I’ve had my stubborn moments. Times when I’ve refused to do what I’m asked. When I’ve folded my arms and refused to budge. An incident in seventh grade art class comes to mind. The teacher assigned a short research report on any famous artist we chose. I liked art class. I liked our teacher, an exotic woman who wore her hair in a chignon and dressed in Bohemian clothes and seemed wildly out-of-place in our boring, conventional village. Writing came easily to me. The report would have been an easy A and I was an A student. But for reasons I still don’t understand, I didn’t do the assignment.
When my children used to turn stubborn I would get angry. When my husband turns stubborn I get frustrated. But when a character in a novel I’m writing becomes uncooperative, I’m baffled. I know, I know, I created these “people.” They exist only in my mind. How can they turn rebellious? Aren’t I in charge? Well, in a word . . . no. Once I’ve created them along with a resume of their likes and dislikes, quirks and fears, family histories and dreams, they become “real.” If I try to make them do something “out of character,” it rings false. They have a right to turn stubborn.
Have you ever read a story where the main character does something that doesn’t feel right? Something that makes you want to throw the book across the room in frustration and vow never to read a book by THAT author again? I suspect that the character did refuse to do what the author wanted but was forced to comply against her will.
One character who turned against me and my well-plotted plans was Kitty from my Civil War novel, “A Light to My Path.” She was a plantation slave who was supposed to escape. I had done tons of research about the Underground Railroad that I was eager to use. Grady, a fellow slave who she loved, was escaping with her. Conditions were perfect for a night-time getaway. But when the “now or never” moment came, Kitty refused to go. Grady left without her. And I was left with a plotting dilemma.
I could have forced Kitty to go, and maybe it would have turned out okay. Or maybe readers would have thrown my book across the room. From the moment I created Kitty, she was beaten down by her life of slavery. Her real name was Anna but her spoiled mistress renamed her and forced her to pretend she was a cat. Kitty was too terrified of the consequences to ever disobey. Slaves were chased down and mercilessly whipped for escaping. I researched the mosquito-filled, alligator-infested swampland on her escape route, and believe me, even the bravest soul might have refused. Kitty was not brave. To run away would have been completely out-of-character for her.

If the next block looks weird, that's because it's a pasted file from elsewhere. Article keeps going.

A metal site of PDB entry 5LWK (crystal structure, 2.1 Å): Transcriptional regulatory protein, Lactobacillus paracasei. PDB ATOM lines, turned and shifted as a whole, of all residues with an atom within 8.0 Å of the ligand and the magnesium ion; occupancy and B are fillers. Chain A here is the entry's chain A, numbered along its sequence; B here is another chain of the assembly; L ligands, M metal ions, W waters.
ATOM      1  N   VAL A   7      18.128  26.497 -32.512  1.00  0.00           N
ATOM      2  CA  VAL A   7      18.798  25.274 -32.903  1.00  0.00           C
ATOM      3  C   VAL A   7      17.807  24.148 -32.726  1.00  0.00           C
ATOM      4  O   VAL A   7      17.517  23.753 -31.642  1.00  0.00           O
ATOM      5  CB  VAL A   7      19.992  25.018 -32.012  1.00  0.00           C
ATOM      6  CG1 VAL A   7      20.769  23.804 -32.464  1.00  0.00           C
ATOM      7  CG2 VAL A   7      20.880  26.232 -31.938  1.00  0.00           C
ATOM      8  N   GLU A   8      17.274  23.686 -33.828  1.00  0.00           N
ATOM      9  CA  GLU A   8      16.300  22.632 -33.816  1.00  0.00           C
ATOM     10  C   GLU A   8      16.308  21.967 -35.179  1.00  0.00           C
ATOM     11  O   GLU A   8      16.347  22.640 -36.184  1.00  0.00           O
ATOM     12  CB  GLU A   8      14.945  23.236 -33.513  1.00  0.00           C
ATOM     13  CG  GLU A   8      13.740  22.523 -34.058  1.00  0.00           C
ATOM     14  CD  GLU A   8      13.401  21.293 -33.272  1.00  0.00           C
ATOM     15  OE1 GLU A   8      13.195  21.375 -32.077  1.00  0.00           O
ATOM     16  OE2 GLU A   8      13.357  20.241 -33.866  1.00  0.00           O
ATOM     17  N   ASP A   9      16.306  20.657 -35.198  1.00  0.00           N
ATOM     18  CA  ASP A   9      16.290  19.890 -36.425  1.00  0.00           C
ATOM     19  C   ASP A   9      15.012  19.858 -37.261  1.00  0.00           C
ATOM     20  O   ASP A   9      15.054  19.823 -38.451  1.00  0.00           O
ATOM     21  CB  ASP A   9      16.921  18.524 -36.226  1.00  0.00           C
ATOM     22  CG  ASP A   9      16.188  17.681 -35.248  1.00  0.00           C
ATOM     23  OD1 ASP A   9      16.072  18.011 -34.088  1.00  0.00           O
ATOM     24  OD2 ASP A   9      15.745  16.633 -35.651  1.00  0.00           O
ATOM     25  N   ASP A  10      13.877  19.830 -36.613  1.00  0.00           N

I’m now facing another stubborn character in the novel I’m currently writing. She has a difficult choice to make, one that’s going to affect the rest of her life—and the rest of my novel. I know what I want her to do. Readers will probably want her to do the opposite. But I’m relinquishing all of my plots and plans and letting her decide. She has to remain true to herself. I’m granting her free will.
My seventh grade art teacher was very surprised when I failed to turn in my paper. It was so out-of-character for me as an A student that she believed she had lost my paper. She asked if I still had the rough draft. Of course I didn’t. I would like to say that I confessed—but I didn’t. She asked if she could give me a B for the assignment and I agreed. I feel the guilt and shame of my deception to this day.
I hope I’ve developed more honesty and integrity as I’ve matured in my Christian life. The Apostle Paul writes in Galatians 2:20, “I have been crucified with Christ and I no longer live, but Christ lives in me.” I hope it would be out-of-character for me now to behave in an un-Christ-like way. I long to be true to His character in all of the decisions and choices I make. To do otherwise after the price He paid as the Author of my salvation, would be sheer, mule-headed stubbornness.